“We get really addicted to the scoreboard of what we can do. Everyone else lives in the salaried world, where if you do really well you can get a 5% raise this year. We live in a world where if we do really well we can double our revenue.”
– Nathan Barry
I’ve been a silent fan of The Tropical MBA (formerly The Lifestyle Business Podcast), for about 5 years. I think the reason I’ve stuck with them so long is that with every episode, they seem to echo my own deeper thoughts and feelings, those ones that get pushed down by all the advice I hear of very impressive people.
The two guests on episode #320, Daryl Mander and Nathan Barry, talk about intentionally holding back from bigger revenues. Deciding that what they have is enough, at least for now.
They both came to a time in life where more money ≠ more happiness.
For Daryl, this was due to troublesome clients. He was doing online ads, and most of his Facebook Ad projects were a pain. One year recently he was home for Christmas, and at the end he turned around and realised he’d spent the majority of the holidays locked up in his room, sorting out a difficult Facebook Ad campaign.
It’s the 80/20 thing. He cut out the clients that were causing 80% of the headache, and he didn’t stop there. He also cut his team, went back to being a one-man-band as an online ad consultant.
His hours now are 3-4 hours a day, 4 days a week.
It’s cost him quite a bit of potential money, but the reduction in stress and improvement in his mood has been well worth the price.
For Nathan, who I’ve known about for a while, his “enough” was still a very tidy sum. He got to a point with his programming-teaching business that if he worked really hard, he could make $50,000 in one month. He did that in 2014 until April.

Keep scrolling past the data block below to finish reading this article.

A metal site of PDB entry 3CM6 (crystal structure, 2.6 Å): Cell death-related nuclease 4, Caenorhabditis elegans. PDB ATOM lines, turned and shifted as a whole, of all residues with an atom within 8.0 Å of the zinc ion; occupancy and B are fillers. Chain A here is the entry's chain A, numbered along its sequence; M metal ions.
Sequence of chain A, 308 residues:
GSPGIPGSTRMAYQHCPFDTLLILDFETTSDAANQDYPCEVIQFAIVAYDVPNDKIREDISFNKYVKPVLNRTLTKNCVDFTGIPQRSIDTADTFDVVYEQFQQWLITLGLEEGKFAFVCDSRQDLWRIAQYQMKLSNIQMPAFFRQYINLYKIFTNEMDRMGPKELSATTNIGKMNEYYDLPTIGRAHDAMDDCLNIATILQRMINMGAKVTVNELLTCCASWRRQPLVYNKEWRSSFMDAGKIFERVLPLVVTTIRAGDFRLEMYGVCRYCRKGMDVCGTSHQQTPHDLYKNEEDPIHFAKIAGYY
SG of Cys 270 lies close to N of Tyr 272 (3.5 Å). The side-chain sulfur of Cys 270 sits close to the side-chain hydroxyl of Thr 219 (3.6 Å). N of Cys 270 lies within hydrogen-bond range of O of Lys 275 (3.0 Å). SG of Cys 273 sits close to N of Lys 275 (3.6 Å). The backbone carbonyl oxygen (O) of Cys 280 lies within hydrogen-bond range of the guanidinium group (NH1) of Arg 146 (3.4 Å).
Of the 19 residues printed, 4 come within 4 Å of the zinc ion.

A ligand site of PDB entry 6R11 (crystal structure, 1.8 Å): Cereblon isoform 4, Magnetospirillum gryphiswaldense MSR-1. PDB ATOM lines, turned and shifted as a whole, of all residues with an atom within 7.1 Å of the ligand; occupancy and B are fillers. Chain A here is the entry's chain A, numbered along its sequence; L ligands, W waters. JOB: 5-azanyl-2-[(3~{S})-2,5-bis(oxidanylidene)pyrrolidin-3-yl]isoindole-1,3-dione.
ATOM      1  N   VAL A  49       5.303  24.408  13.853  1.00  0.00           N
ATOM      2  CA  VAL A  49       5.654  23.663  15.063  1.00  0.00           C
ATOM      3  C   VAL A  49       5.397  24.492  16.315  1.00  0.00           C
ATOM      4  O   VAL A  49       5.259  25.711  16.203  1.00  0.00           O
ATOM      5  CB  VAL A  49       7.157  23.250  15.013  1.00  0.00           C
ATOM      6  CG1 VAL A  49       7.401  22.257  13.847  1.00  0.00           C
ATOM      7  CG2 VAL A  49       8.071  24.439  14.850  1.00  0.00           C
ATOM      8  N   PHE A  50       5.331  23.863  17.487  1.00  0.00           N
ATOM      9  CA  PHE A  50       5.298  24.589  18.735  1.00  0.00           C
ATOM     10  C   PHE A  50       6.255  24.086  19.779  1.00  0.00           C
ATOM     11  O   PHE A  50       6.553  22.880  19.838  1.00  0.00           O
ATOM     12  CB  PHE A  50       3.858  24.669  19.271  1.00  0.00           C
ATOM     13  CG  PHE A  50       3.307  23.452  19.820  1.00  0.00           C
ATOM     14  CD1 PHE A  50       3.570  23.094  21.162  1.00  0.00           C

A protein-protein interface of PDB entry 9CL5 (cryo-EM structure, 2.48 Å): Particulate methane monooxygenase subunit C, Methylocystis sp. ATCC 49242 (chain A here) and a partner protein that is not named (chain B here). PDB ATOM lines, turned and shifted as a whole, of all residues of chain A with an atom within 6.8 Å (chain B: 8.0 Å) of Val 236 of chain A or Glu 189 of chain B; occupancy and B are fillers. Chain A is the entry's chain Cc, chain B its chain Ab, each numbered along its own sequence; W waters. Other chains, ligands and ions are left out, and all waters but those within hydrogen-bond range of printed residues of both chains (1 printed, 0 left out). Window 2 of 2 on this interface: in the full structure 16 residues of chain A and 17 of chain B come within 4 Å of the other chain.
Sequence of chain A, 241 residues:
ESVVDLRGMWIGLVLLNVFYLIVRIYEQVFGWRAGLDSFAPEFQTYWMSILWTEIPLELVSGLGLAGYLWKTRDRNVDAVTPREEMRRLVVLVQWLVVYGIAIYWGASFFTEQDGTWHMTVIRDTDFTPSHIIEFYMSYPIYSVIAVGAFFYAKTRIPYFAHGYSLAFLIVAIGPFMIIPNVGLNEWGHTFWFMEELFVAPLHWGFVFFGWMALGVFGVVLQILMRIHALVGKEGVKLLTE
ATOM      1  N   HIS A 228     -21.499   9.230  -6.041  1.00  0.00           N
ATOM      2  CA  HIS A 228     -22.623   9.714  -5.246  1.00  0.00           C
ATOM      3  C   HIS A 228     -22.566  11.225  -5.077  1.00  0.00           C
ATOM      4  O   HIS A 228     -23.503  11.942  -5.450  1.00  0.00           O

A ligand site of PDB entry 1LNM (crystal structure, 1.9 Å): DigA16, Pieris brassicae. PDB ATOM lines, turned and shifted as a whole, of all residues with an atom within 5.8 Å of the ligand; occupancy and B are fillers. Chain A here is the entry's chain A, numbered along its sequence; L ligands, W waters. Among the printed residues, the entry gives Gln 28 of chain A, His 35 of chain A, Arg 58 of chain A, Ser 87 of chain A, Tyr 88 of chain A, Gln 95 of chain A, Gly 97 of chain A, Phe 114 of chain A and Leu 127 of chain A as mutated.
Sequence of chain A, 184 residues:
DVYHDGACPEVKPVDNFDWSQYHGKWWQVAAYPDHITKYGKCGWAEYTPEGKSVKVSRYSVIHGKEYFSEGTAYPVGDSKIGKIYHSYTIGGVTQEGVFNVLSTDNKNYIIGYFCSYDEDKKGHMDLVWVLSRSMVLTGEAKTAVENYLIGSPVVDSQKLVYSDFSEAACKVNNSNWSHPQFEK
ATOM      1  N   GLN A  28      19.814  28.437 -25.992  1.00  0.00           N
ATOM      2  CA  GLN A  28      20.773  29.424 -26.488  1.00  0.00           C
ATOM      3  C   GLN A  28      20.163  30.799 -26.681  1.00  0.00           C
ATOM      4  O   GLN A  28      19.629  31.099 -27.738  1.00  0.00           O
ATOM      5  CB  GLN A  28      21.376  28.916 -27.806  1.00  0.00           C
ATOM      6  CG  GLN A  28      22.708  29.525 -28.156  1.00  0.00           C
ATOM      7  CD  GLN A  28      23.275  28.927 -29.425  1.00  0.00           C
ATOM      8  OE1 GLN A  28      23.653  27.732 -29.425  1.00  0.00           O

Then he realised he didn’t have a thirst for more.
He’d already made $150,000, which was approaching triple his yearly salary when he was working a day job.
He had some big non-work projects planned for the rest of that year. He was going to work on renovating his family home, plus he had a new kid on the way. He wanted a ton of time to pour into those areas of his life.
I’m not close to my “enough” figure yet, so this isn’t a question I need to think about now.
My current struggle is responsiveness. I’m weird in that I should force myself to spend more time with my face in my phone.
This last week I’ve been waking up at 5am every morning, and it’s been easy for some reason. Perhaps I’m finally starting to enjoy feeling like a “hard worker”, finally absorbing the advice I’ve heard from the likes of Gary Vaynerchuck and Grant Cardone.
Thing is, the lesson from this episode is arse-backwards to the philosophies of Gary or Grant, or many other hardcore implementers like them. I need to be more like them, before I start cutting back my ambition.
I’m now fully immersed in a sub-culture of people who might look down on someone who’s taking it easy. And that’s good for me right now. They might also look down on someone who stops trying to be an entrepreneur and takes a stable job instead. But as episode #144 of Fizzle’s podcast illustrates, even a community of ballers shouldn’t be given too much influence over your decision making process.
A herd of awesome people is still a herd. [Tweet this]
###In a nutshell Peer pressure can always turn bad, no matter who the peers are. Always be questioning your motives, and striving to keep to them as true as possible to your deepest needs.